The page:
Though the fire was burning miles away, then in Mountain Shadows, the staff at the Cheyenne Mountain Zoo watched closely. In those late June days, no one knew which way it was going to move.
But if the zoo had been threatened, they knew how they would move.
"We have emergency plans for just about anything," says Katie Borremans, public relations manager. "Fire is just one thing that we prepare for."
The zoo's emergency fire plan has been in place for years; the staff drills it annually. Essentially, the plan lays out the responsibilities of every staff member, some responsible for emptying the 146 acres of guests, others for collecting valuable paperwork, and plenty for seeing to the animals.
While the fire raged, many people contacted the zoo, asking if staffers were evacuating the 800 animals; some regional zoos reached out with offers to take in those animals. But Borremans points out that moving them comes with "a lot of risk: The best-case scenario is keep the animals where they are."
Roxanna Breitigan, one of three animal care managers, explains that many animals are vulnerable to capture myopathy, a life-threatening condition caused by restraint. Also, the instinct of hoofed animals, such as giraffes, is to run if they're being herded, which can easily lead to injury. (The last time they moved the giraffes, it took three days.)
"It's just not feasible to move a large amount of animals," says Breitigan.
And it's not necessary, says Borremans.
For example, though the zoo is nestled into a wooded area west of The Broadmoor, its giraffe yard, with its large dirt expanse and no overhanging trees, is considered defensible space. And if the giraffes couldn't stay there, they could be moved into their barn — a large, concrete structure with a dedicated power supply and a way to cut off ventilation, so smoke wouldn't be an issue.
The elephant barn and yard are similarly defensible spaces, says Borremans, and the hippos, primates and tigers are pretty safe, too.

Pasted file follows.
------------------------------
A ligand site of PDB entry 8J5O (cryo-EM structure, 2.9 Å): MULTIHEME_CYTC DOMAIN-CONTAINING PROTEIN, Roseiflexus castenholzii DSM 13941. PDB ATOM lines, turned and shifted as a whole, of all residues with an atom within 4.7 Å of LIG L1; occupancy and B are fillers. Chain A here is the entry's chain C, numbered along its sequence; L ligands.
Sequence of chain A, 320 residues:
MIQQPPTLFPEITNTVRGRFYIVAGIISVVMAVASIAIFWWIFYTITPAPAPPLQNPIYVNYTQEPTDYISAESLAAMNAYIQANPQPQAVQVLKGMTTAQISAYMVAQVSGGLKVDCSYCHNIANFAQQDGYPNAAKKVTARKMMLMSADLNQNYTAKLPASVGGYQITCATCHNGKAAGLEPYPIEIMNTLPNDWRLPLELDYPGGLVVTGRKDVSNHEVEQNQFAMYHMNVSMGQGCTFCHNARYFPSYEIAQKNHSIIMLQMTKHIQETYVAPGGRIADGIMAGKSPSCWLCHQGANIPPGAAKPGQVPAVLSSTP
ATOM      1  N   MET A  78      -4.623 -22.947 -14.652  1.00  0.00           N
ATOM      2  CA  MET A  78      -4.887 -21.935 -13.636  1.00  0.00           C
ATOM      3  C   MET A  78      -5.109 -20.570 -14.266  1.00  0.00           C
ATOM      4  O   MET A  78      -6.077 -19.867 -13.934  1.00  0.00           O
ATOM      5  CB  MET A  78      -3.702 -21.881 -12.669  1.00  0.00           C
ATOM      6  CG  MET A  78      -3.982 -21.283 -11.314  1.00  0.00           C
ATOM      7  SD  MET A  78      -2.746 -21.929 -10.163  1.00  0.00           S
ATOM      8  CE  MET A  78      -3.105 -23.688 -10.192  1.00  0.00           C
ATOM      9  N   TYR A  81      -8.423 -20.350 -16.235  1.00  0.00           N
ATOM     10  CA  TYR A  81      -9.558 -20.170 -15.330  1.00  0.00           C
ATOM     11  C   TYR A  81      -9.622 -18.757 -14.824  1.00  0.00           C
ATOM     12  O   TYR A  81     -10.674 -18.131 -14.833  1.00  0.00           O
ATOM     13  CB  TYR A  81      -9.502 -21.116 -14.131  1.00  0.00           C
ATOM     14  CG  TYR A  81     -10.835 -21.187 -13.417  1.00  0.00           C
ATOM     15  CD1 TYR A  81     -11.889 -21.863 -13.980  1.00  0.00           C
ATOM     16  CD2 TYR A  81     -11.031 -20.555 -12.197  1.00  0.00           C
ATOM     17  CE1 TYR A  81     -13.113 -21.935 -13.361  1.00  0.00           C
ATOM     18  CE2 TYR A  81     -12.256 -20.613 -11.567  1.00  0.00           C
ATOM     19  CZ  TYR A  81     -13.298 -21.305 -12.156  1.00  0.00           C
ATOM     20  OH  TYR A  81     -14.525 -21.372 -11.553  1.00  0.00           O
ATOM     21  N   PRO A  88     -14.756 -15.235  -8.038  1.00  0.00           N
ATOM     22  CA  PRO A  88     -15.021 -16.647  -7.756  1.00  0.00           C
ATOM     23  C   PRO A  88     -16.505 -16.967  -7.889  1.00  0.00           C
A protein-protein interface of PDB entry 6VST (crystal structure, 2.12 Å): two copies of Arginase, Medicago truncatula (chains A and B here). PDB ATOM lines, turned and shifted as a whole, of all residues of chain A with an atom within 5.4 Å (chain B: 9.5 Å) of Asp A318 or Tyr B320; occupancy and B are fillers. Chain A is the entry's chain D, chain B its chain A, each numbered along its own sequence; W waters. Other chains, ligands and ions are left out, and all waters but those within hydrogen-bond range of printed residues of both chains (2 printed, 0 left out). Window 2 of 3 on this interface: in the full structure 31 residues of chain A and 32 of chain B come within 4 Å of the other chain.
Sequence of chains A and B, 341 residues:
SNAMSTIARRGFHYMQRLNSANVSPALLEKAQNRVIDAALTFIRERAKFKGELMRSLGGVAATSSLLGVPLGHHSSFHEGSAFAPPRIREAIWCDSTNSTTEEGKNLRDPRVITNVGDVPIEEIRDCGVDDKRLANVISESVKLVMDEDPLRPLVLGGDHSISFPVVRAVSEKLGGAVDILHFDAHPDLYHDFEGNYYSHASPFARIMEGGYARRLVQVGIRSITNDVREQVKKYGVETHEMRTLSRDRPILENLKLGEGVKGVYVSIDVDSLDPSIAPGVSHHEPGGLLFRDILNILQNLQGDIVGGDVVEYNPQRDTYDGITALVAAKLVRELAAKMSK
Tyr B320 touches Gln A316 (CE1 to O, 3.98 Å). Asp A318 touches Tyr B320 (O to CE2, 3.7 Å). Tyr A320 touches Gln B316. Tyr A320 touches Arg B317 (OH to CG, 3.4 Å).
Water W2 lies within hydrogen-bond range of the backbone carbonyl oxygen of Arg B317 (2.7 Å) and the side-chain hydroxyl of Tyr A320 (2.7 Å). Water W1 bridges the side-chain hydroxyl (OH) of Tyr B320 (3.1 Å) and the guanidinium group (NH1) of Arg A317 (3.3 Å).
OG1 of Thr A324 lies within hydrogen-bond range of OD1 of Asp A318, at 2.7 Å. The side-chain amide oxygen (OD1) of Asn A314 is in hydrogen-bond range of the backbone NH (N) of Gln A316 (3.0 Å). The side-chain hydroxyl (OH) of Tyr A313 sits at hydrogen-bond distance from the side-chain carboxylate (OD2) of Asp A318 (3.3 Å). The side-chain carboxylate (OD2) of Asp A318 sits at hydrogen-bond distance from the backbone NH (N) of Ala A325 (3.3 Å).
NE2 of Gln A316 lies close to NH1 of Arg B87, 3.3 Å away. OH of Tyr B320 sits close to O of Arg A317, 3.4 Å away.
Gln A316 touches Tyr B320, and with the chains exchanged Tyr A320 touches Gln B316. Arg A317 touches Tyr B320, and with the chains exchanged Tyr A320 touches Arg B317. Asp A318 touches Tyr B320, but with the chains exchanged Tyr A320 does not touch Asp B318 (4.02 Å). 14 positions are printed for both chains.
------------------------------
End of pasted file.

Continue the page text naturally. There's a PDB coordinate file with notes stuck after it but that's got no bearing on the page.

Also, in the basement of the giraffe barn are pens that could house numerous smaller animals: lizards, fowl, wallabies, penguins, bald eagles, porcupines. Basically, Breitigan jokes, it's a modern-day ark. Crates are set up in sheds throughout the zoo, and personnel annually drill moving these crates to safe areas.
Every animal could be moved or secured within a day, says Borremans. But included in the plan is a priority list.
While the chickens rank pretty low in priority, the black-footed ferrets, an endangered species, would receive immediate attention in an emergency situation.
Could they foresee euthanizing any animals?
"It's just not something that we would ever do," Borremans says.
Breitigan's husband, Jamie, oversees food for the animals. If the fire department would allow it, up to 10 staff members could stay on the grounds, in the commissary. Breitigan points to a row of a large, blue Tupperware containers that are filled with MREs (ready-to-eat meals), head lamps, deodorant, water and toothbrushes.
"In a worst-case situation," he says, "we'd be able to stay and feed, water the animals."
"The animal-care staff are just so passionate about these animals," says Borremans, "I can't imagine what it would be like to lose something like this."
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